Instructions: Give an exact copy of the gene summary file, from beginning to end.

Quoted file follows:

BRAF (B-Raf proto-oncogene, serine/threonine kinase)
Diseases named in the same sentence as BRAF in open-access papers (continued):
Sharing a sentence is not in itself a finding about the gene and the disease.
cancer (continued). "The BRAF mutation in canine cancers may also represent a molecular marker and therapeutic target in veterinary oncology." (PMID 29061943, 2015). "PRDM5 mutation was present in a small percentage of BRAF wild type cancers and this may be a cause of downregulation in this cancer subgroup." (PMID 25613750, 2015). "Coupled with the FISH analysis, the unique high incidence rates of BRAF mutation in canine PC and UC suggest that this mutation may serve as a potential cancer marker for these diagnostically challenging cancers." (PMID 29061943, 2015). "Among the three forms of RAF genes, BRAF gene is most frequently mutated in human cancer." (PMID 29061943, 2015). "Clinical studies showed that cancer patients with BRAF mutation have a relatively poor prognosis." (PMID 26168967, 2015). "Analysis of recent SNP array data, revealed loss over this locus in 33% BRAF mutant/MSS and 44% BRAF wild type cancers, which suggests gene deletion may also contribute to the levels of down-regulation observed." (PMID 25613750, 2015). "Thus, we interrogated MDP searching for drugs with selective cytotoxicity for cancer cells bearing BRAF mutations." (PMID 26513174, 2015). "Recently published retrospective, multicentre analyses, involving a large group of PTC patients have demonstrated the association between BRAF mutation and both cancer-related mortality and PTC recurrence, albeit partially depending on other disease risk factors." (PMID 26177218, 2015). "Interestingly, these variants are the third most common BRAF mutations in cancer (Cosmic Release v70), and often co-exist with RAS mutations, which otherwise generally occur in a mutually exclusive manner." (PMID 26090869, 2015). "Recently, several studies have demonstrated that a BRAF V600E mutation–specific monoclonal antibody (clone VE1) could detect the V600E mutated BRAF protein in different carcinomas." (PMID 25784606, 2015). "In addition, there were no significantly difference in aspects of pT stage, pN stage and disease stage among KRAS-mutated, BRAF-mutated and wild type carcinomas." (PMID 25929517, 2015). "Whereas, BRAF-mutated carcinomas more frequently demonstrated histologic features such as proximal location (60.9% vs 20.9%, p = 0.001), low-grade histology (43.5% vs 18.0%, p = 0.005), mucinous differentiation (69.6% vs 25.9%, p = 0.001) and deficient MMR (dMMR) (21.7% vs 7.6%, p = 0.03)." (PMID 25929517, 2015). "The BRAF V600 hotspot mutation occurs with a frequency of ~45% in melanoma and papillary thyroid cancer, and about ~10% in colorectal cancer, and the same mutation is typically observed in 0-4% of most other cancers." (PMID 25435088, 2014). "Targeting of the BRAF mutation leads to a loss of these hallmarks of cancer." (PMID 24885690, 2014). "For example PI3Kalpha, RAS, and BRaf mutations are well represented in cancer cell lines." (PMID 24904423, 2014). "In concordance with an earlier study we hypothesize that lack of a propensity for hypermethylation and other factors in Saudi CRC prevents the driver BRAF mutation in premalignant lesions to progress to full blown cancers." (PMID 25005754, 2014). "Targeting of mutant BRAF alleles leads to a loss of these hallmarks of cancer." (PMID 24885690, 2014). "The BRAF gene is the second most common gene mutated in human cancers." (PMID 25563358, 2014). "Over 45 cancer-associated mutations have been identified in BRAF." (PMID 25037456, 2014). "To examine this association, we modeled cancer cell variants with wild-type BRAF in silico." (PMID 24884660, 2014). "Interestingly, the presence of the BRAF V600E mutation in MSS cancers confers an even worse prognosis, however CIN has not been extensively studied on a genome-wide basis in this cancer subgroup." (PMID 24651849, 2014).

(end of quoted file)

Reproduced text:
BRAF (B-Raf proto-oncogene, serine/threonine kinase)
Diseases named in the same sentence as BRAF in open-access papers (continued):
Sharing a sentence is not in itself a finding about the gene and the disease.
cancer (continued). "The BRAF mutation in canine cancers may also represent a molecular marker and therapeutic target in veterinary oncology." (PMID 29061943, 2015). "PRDM5 mutation was present in a small percentage of BRAF wild type cancers and this may be a cause of downregulation in this cancer subgroup." (PMID 25613750, 2015). "Coupled with the FISH analysis, the unique high incidence rates of BRAF mutation in canine PC and UC suggest that this mutation may serve as a potential cancer marker for these diagnostically challenging cancers." (PMID 29061943, 2015). "Among the three forms of RAF genes, BRAF gene is most frequently mutated in human cancer." (PMID 29061943, 2015). "Clinical studies showed that cancer patients with BRAF mutation have a relatively poor prognosis." (PMID 26168967, 2015). "Analysis of recent SNP array data, revealed loss over this locus in 33% BRAF mutant/MSS and 44% BRAF wild type cancers, which suggests gene deletion may also contribute to the levels of down-regulation observed." (PMID 25613750, 2015). "Thus, we interrogated MDP searching for drugs with selective cytotoxicity for cancer cells bearing BRAF mutations." (PMID 26513174, 2015). "Recently published retrospective, multicentre analyses, involving a large group of PTC patients have demonstrated the association between BRAF mutation and both cancer-related mortality and PTC recurrence, albeit partially depending on other disease risk factors." (PMID 26177218, 2015). "Interestingly, these variants are the third most common BRAF mutations in cancer (Cosmic Release v70), and often co-exist with RAS mutations, which otherwise generally occur in a mutually exclusive manner." (PMID 26090869, 2015). "Recently, several studies have demonstrated that a BRAF V600E mutation–specific monoclonal antibody (clone VE1) could detect the V600E mutated BRAF protein in different carcinomas." (PMID 25784606, 2015). "In addition, there were no significantly difference in aspects of pT stage, pN stage and disease stage among KRAS-mutated, BRAF-mutated and wild type carcinomas." (PMID 25929517, 2015). "Whereas, BRAF-mutated carcinomas more frequently demonstrated histologic features such as proximal location (60.9% vs 20.9%, p = 0.001), low-grade histology (43.5% vs 18.0%, p = 0.005), mucinous differentiation (69.6% vs 25.9%, p = 0.001) and deficient MMR (dMMR) (21.7% vs 7.6%, p = 0.03)." (PMID 25929517, 2015). "The BRAF V600 hotspot mutation occurs with a frequency of ~45% in melanoma and papillary thyroid cancer, and about ~10% in colorectal cancer, and the same mutation is typically observed in 0-4% of most other cancers." (PMID 25435088, 2014). "Targeting of the BRAF mutation leads to a loss of these hallmarks of cancer." (PMID 24885690, 2014). "For example PI3Kalpha, RAS, and BRaf mutations are well represented in cancer cell lines." (PMID 24904423, 2014). "In concordance with an earlier study we hypothesize that lack of a propensity for hypermethylation and other factors in Saudi CRC prevents the driver BRAF mutation in premalignant lesions to progress to full blown cancers." (PMID 25005754, 2014). "Targeting of mutant BRAF alleles leads to a loss of these hallmarks of cancer." (PMID 24885690, 2014). "The BRAF gene is the second most common gene mutated in human cancers." (PMID 25563358, 2014). "Over 45 cancer-associated mutations have been identified in BRAF." (PMID 25037456, 2014). "To examine this association, we modeled cancer cell variants with wild-type BRAF in silico." (PMID 24884660, 2014). "Interestingly, the presence of the BRAF V600E mutation in MSS cancers confers an even worse prognosis, however CIN has not been extensively studied on a genome-wide basis in this cancer subgroup." (PMID 24651849, 2014).